"Mike Scioscia, from Upper Darby, Pa., by way of Hell."

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You probably won’t be surprised to learn that, had the Red Sox beat the Angels in the division series, I was prepared to write an extended post about just how miserable another Yankees-Red Sox series stood to be for non-Yankee and non-Red Sox fans.  We’ve seen plenty of it over the years in the playoffs proper, and the over-hype their regular season matchups foment makes it seem like they’re playing playoff games multiple times a year anyway.  There just wouldn’t be any new angles to explore of such a matchup, rendering the whole thing a rather dreary affair.

If the early chatter from the New York tabloids is any judge, such is certainly not the case with the Angels involved.  How fun is this?

HE HAS been a menace to us for damn near 30 years now, the thorn in our side, the cloud in our coffee, the bee in our bonnet, the fly in our ointment, the clouds on our sunny day. He has been our nemesis, our arch-enemy, our tormentor, our antagonist and our antagonizer. He inflicts misery for sport. He is a serial baseball sadist.

He is Mike Scioscia, from Upper Darby, Pa., by way of Hell.

And he will soon be back on our doorstep, back within our borders, back with a mission to continue his reign of terror. He is one of the nightmares that keep coming back. There is the one where you are falling, with no floor in sight. There is the one where you show up for a final exam in a class you haven’t once attended all semester. And there is the one where Mike Scioscia walks into a New York baseball October.

The evidence cited: Scioscia beating the Mets with a homer in Game 4 of the 1988 NLCS, his presence on the 1981 Dodger team that effectively ended the Bronx Zoo-era New York Yankees, and his presence at the helm of the 2002 Angels which put a stop to the Yankees’ late-90s, early 2000s dominance of the American League.  Old beefs? Sure, but it’s not like you can’t find fans still ticked off about all of that stuff. 

I’ll grant that just about every prepackaged storyline like this is rather contrived, but at least this one is a fresh contrived storyline.  At the very least it will cause the writers and commentators and, above all else, the fans to talk about this series in new terms and ignore the usual autopilot we see when it’s the Yankees vs. the Sox.

Excited yet?

Dodgers top Giants, clinch fifth straight NL West title

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The Dodgers are NL West champions for the fifth time in a row. They clinched with a 4-2 win over the Giants on Friday night, taking their first and only lead on a mammoth record-breaking home run from Cody Bellinger in the third inning.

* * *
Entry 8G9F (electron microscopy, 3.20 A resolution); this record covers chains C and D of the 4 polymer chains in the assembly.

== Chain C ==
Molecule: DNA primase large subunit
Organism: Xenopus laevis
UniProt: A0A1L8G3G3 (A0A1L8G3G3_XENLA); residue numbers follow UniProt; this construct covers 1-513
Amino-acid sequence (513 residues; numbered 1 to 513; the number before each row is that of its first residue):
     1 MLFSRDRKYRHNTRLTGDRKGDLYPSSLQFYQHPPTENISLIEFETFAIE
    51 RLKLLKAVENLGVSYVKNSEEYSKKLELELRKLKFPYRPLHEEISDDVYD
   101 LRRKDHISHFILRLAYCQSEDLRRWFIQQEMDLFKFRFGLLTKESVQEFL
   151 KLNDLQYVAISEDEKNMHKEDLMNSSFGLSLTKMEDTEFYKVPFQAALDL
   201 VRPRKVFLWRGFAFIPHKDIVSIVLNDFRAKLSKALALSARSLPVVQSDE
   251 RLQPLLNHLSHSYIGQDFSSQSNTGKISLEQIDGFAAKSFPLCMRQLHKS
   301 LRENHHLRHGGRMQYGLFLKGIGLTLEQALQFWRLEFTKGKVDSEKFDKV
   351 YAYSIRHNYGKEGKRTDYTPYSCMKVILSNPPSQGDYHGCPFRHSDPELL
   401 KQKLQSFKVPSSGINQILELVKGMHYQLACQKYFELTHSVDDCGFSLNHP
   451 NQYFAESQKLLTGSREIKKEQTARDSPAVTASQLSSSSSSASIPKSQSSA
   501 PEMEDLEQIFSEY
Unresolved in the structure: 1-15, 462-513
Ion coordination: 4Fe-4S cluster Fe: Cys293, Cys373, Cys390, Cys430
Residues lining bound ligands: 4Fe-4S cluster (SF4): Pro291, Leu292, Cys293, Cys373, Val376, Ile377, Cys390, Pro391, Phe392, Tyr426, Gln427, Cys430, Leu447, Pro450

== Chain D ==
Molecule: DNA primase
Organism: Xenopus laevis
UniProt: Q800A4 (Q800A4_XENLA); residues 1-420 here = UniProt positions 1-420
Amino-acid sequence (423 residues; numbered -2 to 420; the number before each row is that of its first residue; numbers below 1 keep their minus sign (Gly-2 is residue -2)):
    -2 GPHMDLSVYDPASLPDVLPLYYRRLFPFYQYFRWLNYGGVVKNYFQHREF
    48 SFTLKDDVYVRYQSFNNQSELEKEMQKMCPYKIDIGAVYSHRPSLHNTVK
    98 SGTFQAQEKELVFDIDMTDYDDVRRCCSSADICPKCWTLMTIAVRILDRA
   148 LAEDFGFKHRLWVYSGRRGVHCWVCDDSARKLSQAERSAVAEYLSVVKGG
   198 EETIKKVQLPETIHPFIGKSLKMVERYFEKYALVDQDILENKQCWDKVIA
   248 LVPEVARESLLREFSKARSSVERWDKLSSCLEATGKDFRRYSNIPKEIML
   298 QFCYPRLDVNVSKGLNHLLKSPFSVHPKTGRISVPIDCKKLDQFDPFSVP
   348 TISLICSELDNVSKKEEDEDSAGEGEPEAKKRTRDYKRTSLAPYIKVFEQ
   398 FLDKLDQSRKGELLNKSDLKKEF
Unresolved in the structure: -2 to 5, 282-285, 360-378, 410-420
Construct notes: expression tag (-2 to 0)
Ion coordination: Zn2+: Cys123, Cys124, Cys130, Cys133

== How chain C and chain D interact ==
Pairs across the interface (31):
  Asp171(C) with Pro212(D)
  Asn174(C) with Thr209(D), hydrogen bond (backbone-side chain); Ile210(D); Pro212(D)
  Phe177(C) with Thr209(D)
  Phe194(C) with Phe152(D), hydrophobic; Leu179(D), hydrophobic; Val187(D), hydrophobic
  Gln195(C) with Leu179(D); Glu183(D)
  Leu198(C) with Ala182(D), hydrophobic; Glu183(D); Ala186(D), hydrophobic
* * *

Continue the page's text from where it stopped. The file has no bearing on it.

Rich Hill turned in another quality start, going six innings with five hits, a run and nine strikeouts to keep the Giants at bay. He tacked on an RBI hit of his own, too, lashing a double to left field for his first extra-base hit since 2007.

The Giants, meanwhile, deployed Jeff Samardzija and his 4.42 ERA for 4 1/3 innings. Samardzija was on the hook for the Dodgers’ four-run spread in the third and took his 15th loss of the season. Pablo Sandoval came through with a solo home run in the ninth, but the rest of San Francisco’s offense wasn’t so lucky against Kenley Jansen, who struck out the side to clinch the game — and the division.

After Friday’s showstopper, the Dodgers are just two wins away from their first 100-win season since 1974. If they win the remaining eight games of the season, they’ll beat out the 1953 Brooklyn Dodgers for the most wins in franchise history.

Watch: Cody Bellinger breaks NL rookie home run record

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Cody Bellinger helped the Dodgers to their first lead on Friday night, going deep for his 39th home run of the season and setting a new National League rookie home run record in the process. With two on and two out in the third inning, the Dodgers’ slugger launched a 2-1 pitch from the Giants’ Jeff Samardzija, skimming the right field fence to give the team a three-run cushion:

The three-run bomb was Bellinger’s sixth of the season. In what is undoubtedly a Rookie of the Year award-worthy campaign, he’s logged 21 solo shots, 11 two-run blasts and a single grand slam. His historic home run topped former NL rookie leaders Frank Robinson and Wally Berger, at 38 homers apiece.

The Dodgers need to stay on top of the Giants to clinch the NL West or, barring that, have the Marlins pull off a win over the Diamondbacks. They currently lead the Giants 4-1 in the bottom of the fifth inning. The Marlins, meanwhile, are staying just ahead of the D-backs with a 9-7 lead in the top of the sixth.